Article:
BWW Reviews: DC Premiere of COCK at Studio Theatre
British playwright Mike Bartlett is a wordsmith. He has an ability to tell a story through dialogue and stage direction that it completely unique to anything else. He has had quite a few success in London, notably, King Charles III, a three hour epic about the eventual rise of the Prince of Wales. He called it a "future history play" mimicking the history plays of Shakespeare.
In Cock, currently playing at Studio Theatre, Bartlett uses words and descriptions to flesh out the strangest of love triangles. At the center is John (Ben Cole) who is a gay male in a committed relationship with M. (Scott Parkinson) and a heterosexual relationship with W. (Liesel Allen Yeager) We never learn the lovers' name and to Bartlett's credit it adds to the fact that we shouldn't care. John has to make a decision. He must decide whether to stay with M, who he loves but presumable doesn't like very much, or W, who he claims to love, but in reality has a physical relationship and he probably loves the idea of her.
Early in the 95 minute, intermission-less performance, John tells M, "We're fundamentally different people." I'm sure everyone who has suffered a break up has probably been on either end of that phrase at some point, but you don't realize how true it is until the end. John is going through a self-discovery: does his sexuality really define him? It's a question that unfortunately has causalities. In the final round of the play, these lovers, and M's recently widowed father, F (Bruce Bow) run around fighting with each other and saying things they probably regret. The culmination of John's journey, or lack thereof really, comes to a head in these final moments and each partner must find out what John's decision is.
As part of Studio Theatre's "New British Invasion Festival", artistic director David Muse has assembled quite an evening. The script calls for the play to be performed without sets and props and Muse uses these limitations to his advantage. He lets the dialogue carry the story, and keeps his main actor on stage throughout the entire performance waiting for his final showdown. Muse puts the whole action on Debra Booth's simple, dirt-covered ring, and under fluorescent hum of Colin K. Bills' lights. One note of particular accomplishment was Muse's choreography of a very sensual, yet completely non-graphic sexual encounters.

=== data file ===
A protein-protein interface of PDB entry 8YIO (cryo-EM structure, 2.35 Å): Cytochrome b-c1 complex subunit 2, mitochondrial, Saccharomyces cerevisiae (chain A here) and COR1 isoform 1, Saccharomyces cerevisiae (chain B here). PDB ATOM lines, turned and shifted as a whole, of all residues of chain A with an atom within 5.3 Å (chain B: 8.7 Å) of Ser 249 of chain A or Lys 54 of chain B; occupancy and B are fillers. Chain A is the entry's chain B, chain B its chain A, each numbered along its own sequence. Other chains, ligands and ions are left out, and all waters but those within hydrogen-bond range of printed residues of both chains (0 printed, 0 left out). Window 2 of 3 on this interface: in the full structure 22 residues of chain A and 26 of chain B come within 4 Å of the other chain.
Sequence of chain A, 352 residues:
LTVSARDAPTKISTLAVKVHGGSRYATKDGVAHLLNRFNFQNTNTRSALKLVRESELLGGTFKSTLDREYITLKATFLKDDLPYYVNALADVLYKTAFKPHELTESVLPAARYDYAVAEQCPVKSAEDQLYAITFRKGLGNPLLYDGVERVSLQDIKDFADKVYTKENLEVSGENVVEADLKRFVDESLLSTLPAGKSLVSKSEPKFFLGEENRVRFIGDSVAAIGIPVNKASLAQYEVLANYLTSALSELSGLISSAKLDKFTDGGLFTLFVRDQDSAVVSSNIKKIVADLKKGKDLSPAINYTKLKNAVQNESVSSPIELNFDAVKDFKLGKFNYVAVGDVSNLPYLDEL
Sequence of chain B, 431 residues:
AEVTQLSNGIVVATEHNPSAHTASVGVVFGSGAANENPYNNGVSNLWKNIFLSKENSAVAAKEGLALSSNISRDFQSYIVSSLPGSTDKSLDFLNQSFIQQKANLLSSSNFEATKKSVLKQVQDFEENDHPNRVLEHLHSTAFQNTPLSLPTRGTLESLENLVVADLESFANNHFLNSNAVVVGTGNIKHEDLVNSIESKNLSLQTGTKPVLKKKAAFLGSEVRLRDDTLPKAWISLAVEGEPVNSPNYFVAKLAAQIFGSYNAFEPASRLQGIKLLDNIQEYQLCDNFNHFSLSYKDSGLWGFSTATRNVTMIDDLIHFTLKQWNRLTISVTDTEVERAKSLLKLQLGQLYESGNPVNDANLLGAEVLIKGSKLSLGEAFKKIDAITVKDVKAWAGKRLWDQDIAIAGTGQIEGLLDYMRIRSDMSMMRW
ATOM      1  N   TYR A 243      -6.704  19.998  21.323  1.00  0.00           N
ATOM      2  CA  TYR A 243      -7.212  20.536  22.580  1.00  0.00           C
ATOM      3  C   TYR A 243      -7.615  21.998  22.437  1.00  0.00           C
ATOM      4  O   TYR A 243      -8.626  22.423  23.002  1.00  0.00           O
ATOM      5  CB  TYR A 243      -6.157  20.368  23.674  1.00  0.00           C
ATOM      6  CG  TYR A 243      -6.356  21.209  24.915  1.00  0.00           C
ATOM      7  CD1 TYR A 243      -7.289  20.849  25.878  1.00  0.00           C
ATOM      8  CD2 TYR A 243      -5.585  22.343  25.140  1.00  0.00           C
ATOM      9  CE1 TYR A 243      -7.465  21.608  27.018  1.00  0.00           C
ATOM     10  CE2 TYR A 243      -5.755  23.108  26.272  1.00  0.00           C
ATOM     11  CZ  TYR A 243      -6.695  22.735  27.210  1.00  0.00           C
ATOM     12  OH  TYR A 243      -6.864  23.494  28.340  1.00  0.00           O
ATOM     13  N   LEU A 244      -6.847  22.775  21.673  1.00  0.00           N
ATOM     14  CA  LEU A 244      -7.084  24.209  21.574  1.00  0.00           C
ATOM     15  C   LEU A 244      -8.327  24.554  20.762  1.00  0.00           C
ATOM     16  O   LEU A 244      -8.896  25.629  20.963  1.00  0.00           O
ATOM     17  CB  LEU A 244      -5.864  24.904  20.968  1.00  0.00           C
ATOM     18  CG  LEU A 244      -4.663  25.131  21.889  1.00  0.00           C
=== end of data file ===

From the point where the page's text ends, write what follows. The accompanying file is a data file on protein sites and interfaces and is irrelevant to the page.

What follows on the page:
Taking part in this bout is a quartet of superb actors. At the center Ben Cole portrays the conflicted John with boyish charm and an indecisive quality that makes you both feel sorry for him and hate him at the same time. In the next corner is Scott Parkinson's M. and Liesel Allen Yeager's W. These two stalwarts of acting are the strongest part of the show in both Bartlett's writing and their execution. Yeager, in particular, has a moment with Bruce Dow's F that is terrifying and somber. Dow, fresh off his Helen Hayes nominated performance in Forum hangs up his comedy belt for a more dramatic role and makes F an unwilling participant.
When Cock opened at the Duke on 42st in New York in 2012, it was billed as "The Cockfighting Play" to keep the family friendly advertisers happy. I am glad however that Studio Theatre does not attempt to PC their advertising. The word in the title has multiple meanings and every possible meaning of the word is what the play is about it and Bartlett and Muse do an extraordinary job of conveying that message.
Warning: the show includes mature themes, including language, and sexual situations.